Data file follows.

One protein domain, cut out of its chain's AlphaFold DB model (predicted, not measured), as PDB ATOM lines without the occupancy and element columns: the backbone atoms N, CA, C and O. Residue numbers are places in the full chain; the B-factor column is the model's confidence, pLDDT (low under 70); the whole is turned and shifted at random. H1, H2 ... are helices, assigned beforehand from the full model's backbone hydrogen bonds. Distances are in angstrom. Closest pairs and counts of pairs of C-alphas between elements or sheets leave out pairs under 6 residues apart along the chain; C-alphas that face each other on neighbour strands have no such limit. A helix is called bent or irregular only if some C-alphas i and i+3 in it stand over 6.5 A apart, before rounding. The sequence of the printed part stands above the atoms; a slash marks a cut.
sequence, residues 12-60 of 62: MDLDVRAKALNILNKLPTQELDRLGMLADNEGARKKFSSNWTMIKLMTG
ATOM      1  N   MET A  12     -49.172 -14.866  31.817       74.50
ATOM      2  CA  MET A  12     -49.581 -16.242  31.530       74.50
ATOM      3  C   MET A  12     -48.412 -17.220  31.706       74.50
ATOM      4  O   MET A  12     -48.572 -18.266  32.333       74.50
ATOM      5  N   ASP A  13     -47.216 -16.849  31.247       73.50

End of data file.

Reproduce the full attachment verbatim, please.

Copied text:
One protein domain, cut out of its chain's AlphaFold DB model (predicted, not measured), as PDB ATOM lines without the occupancy and element columns: the backbone atoms N, CA, C and O. Residue numbers are places in the full chain; the B-factor column is the model's confidence, pLDDT (low under 70); the whole is turned and shifted at random. H1, H2 ... are helices, assigned beforehand from the full model's backbone hydrogen bonds. Distances are in angstrom. Closest pairs and counts of pairs of C-alphas between elements or sheets leave out pairs under 6 residues apart along the chain; C-alphas that face each other on neighbour strands have no such limit. A helix is called bent or irregular only if some C-alphas i and i+3 in it stand over 6.5 A apart, before rounding. The sequence of the printed part stands above the atoms; a slash marks a cut.
sequence, residues 12-60 of 62: MDLDVRAKALNILNKLPTQELDRLGMLADNEGARKKFSSNWTMIKLMTG
ATOM      1  N   MET A  12     -49.172 -14.866  31.817       74.50
ATOM      2  CA  MET A  12     -49.581 -16.242  31.530       74.50
ATOM      3  C   MET A  12     -48.412 -17.220  31.706       74.50
ATOM      4  O   MET A  12     -48.572 -18.266  32.333       74.50
ATOM      5  N   ASP A  13     -47.216 -16.849  31.247       73.50